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The Civil War
Chapters 11.1 – 11.3
Confederates Fire on Fort
The Confederate States of America quickly
began taking over federal institutions in their
March 4, 1861 – Lincoln is inaugurated
March 5. 1861 – Fort Sumter faces trouble
Lincoln decided not to fire, but not to give in
April 12, Jefferson Davis chooses war over
peaceful secession
Virginia Secedes
News of Fort Sumter’s fall united the North
Lincoln’s call for troops had the opposite effect
on the “upper” Southern states
In May, Arkansas, Tennessee, and North Carolina
followed Virginia
The western counties of Virginia seceded from
the state and re-joined the union
Maryland, Delaware, Kentucky, and Missouri
were the only slave states to remain in the
War Lines
Americans Expect a Short War
Both sides expected a short and “glorious” war
The Union had enormous advantages over the South
The Confederacy also had some advantages over the
More fighting power
More factories
Greater food production
More extensive railroad system
Lincoln’s leadership
“King Cotton”
First-rate generals and a strong military tradition
Highly motivated soldiers
The South’s tradition of limited government hurt its
War Strategies
The Union devised a 3-part plan
Blockade southern ports
Union riverboats and armies would move down the
Mississippi River
Union armies would capture the Confederate capital in
Richmond, VA
Northern newspapers called the strategy the
Anaconda plan
The Confederacy’s strategy was mostly defensive
The Battle of Bull Run
July 21 – first major bloodshed occurs at the
battle of Bull Run
Two groups of inexperienced troops ran crossed
General Thomas J. Jackson earned the
nickname, Stonewall Jackson from this battle
Confederate reinforcements arrived and forced
the Union soldiers to retreat
Union Armies in the West
Lincoln now called for 500,000 volunteers and appointed
George McClellan to lead the Union army
Feb 1862 - Ulysses S. Grant led a Union force into
western Tennessee
Grant captured Fort Henry and Fort Donelson
April 6, 1862 – Grant fights the Confederates in the
battle of Shiloh
Grant re-organized his troops and counter-attacked
The Battle of Shiloh taught many important lessons
April 29, David G. Farragut captured New Orleans
A Revolution in Warfare
The use of ironclad ships changed the face of
March 9,1862 the Monitor vs. the Merrimack
The inventions of the rifle and the minie’ ball
were even deadlier than ironclads
Rifles were more accurate than muskets
The minie’ ball was a newer, more destructive
These new technologies gradually changed
military strategy
The War for the Capitals
McClellan’s cautious nature made the
Union’s plan to capture Richmond falter
Spring 1862, McClellan finally began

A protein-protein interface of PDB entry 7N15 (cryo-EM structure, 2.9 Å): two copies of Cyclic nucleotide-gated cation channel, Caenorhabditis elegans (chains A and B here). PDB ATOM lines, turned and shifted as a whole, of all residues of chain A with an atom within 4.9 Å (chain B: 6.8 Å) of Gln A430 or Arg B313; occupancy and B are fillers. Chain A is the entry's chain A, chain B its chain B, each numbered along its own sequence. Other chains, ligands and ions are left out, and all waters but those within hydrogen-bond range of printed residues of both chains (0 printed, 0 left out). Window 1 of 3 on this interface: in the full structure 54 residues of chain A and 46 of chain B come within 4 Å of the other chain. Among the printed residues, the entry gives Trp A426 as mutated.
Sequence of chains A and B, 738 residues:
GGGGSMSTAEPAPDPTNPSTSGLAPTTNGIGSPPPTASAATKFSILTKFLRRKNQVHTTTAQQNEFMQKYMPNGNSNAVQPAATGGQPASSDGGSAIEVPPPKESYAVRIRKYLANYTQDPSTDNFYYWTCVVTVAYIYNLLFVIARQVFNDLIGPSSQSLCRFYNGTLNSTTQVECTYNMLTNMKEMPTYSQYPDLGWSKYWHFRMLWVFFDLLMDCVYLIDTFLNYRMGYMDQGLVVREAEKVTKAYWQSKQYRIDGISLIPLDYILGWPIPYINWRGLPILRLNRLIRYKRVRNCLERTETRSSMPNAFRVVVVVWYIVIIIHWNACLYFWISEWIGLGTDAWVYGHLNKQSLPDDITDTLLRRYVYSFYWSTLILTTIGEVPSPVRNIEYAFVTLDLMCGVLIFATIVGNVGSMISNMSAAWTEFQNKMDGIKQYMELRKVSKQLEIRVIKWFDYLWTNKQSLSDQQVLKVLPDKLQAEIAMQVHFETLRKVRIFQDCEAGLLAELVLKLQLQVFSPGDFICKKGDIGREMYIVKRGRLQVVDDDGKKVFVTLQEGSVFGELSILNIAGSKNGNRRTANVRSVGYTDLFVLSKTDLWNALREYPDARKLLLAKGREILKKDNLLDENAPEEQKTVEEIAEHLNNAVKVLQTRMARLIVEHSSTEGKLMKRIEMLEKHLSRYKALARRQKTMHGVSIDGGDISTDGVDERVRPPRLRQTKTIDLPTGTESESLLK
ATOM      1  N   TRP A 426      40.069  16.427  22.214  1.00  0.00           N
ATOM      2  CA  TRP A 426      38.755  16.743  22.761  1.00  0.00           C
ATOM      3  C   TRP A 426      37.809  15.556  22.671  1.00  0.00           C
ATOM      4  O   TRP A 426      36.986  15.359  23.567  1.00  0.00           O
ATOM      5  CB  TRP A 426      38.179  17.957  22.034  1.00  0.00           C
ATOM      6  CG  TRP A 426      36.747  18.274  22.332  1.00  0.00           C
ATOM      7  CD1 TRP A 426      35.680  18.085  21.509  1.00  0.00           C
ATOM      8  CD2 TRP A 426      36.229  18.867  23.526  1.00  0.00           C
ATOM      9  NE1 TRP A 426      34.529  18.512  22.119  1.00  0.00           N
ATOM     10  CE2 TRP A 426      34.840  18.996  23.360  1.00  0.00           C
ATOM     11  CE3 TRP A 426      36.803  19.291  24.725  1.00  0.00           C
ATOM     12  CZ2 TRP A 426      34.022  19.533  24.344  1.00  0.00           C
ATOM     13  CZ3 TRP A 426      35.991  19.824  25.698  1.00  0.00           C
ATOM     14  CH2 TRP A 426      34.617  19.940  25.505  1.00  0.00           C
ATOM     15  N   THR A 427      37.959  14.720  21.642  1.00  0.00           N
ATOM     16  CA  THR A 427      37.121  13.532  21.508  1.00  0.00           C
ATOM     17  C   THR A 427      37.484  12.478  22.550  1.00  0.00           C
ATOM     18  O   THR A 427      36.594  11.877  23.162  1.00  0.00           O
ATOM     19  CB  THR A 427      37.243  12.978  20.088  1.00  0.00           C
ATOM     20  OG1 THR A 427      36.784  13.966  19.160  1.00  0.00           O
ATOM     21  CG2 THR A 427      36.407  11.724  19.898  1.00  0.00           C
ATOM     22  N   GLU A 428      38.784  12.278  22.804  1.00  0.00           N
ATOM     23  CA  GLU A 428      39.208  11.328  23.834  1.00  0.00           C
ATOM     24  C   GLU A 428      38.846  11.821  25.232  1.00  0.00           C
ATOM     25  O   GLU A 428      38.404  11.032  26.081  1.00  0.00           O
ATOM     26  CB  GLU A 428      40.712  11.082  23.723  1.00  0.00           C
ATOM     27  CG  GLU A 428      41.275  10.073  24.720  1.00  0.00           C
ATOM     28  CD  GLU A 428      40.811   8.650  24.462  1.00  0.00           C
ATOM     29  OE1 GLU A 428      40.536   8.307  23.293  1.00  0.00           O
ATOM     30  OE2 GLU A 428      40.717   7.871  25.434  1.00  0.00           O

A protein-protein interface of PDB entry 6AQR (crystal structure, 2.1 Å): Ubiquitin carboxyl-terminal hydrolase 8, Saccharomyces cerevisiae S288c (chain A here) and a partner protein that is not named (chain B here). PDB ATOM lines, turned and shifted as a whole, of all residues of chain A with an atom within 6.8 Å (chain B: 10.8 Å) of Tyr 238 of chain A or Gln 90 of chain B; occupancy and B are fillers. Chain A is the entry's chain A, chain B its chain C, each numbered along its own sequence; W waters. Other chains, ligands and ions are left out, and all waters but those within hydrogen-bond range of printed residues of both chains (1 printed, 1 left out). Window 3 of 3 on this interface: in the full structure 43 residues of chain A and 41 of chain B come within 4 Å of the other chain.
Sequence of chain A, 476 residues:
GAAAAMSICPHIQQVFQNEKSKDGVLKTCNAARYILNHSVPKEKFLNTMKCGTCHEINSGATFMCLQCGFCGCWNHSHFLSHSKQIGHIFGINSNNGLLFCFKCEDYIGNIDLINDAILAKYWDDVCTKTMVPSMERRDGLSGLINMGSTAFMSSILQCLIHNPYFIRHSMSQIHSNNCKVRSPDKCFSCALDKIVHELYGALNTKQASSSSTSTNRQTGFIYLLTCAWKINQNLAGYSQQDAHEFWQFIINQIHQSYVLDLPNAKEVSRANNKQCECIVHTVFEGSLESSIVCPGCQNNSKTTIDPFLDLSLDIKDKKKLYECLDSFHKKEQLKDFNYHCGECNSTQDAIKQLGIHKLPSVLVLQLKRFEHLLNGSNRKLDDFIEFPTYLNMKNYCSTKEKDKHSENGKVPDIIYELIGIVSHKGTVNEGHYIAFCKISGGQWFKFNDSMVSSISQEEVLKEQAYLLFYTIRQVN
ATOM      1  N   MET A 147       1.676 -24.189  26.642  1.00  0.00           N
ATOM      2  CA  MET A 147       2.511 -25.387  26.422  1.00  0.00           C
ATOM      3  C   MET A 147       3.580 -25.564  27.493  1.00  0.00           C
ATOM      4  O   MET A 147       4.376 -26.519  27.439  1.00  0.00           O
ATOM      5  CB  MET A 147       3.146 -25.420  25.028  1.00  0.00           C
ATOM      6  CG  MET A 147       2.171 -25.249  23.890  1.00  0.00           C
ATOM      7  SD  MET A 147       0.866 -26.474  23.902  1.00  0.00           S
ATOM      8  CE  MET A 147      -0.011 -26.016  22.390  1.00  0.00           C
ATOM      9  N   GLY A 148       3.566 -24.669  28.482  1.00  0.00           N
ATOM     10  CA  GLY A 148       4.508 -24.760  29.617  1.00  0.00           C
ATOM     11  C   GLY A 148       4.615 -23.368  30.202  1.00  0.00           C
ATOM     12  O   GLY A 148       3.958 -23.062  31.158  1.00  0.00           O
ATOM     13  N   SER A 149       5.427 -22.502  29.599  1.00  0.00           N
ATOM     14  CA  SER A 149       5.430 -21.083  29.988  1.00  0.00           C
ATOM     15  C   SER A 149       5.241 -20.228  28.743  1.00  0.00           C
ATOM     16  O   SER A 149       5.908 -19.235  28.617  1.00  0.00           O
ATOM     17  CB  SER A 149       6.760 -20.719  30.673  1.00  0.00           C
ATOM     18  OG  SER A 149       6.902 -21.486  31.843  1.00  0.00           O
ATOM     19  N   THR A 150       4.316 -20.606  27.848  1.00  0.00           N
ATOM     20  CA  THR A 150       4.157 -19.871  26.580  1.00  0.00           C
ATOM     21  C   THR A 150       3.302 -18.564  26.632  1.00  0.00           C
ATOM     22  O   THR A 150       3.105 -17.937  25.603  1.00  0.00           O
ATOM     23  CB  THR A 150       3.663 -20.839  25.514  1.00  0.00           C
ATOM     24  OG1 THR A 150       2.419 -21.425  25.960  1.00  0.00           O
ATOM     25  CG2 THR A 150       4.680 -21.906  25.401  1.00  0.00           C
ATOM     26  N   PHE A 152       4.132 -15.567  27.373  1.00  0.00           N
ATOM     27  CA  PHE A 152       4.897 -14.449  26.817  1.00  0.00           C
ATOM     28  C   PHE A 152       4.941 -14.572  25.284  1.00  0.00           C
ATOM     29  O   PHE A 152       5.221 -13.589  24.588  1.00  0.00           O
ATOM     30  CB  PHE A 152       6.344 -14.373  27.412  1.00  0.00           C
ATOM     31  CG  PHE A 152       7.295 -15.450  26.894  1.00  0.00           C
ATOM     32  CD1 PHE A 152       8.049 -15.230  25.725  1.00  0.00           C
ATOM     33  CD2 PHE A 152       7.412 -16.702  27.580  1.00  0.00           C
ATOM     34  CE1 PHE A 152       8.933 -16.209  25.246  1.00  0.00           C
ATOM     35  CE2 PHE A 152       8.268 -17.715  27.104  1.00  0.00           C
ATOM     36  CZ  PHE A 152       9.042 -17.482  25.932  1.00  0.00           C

moving towards Richmond
Robert E. Lee took control of the
Confederate forces
Lee moved against McClellan in the Seven
Days’ Battles
August 29 – Lee wins major victory in the
Second Battle of Bull Run
A Union corporal discovered Lee’s battle plans in
a field they had camped at
September 17, the battle of Antietam
Clash became the bloodiest single battle in
American history
Although the battle ended in a draw, McClellan
failed to finish them off
November 7, 1862 – Lincoln fired McClellan
The Politics of War
Despite the South’s requests, Great Britain
decided to remain neutral
1861, the Confederacy sent James Mason and
John Slidell to try again to get British and
French aid
Union forces (led by Captain Wilkes) stopped the
ship and arrested the two men
Lincoln released the prisoners and claimed
Wilkes acted without orders
Proclaiming Emancipation
Lincoln didn’t believe the federal government had
the power to abolish slavery from where it already
Lincoln began to see emancipation as a weapon
of war
Jan. 1, 1863 – Lincoln issued his Emancipation
The Proclamation had immense symbolic
Not all Northerners approved of the Proclamation
Confederates were outraged by the Proclamation
Both Sides Face Political
Both sides dealt with difficulties unifying all of their
Lincoln dealt with disloyalty forcefully:
Sent troops into MD after Baltimorians attacked a Union troop
Suspended Habeas Corpus in many states
More than 13,000 suspected Confederate sympathizers in the
Union were arrested
Seized telegraph offices
Many of those arrested were Copperheads
Supreme Court Chief Justice Roger Taney declared
Lincoln had gone far beyond his constitutional powers
Lincoln’s actions set new precedent for presidents during
Both sides eventually moved away from
volunteer armies, and towards conscription
The Confederates drafted all able-bodied white
men between 18 and 35
The Union drafted white men between 20 and
1863 – Many in NYC began to protest the draft
July 13-16: Anti-draft mobs rampaged through
the city
African Americans Fight for
The Civil War began as a “white man’s war”
1862, Congress passed a law allowing African
Americans to serve in the military
By war’s end, nearly 10% of the Union forces
were African American
African American soldiers still suffered from
1864, Fort Pillow Massacre
Many slaves waited anxiously for the coming
Union troops
The War Affects Regional
The Confederacy soon faced a food shortage
Food prices skyrocketed
The Union blockade caused shortages of other
products as well
On the other hand, most northern industries
Wages did not keep up with prices
Northern women experienced many social
1863, Congress passed the nation’s first income
Soldiers Suffer on Both Sides
Army camps bred many diseases
Both armies received very low food rations
The United States Sanitary Commission was set
Clara Barton often cared for the sick on the
front lines
Prisons, like Andersonville, had worse
conditions than even army camps
Prisons in the North were only slightly better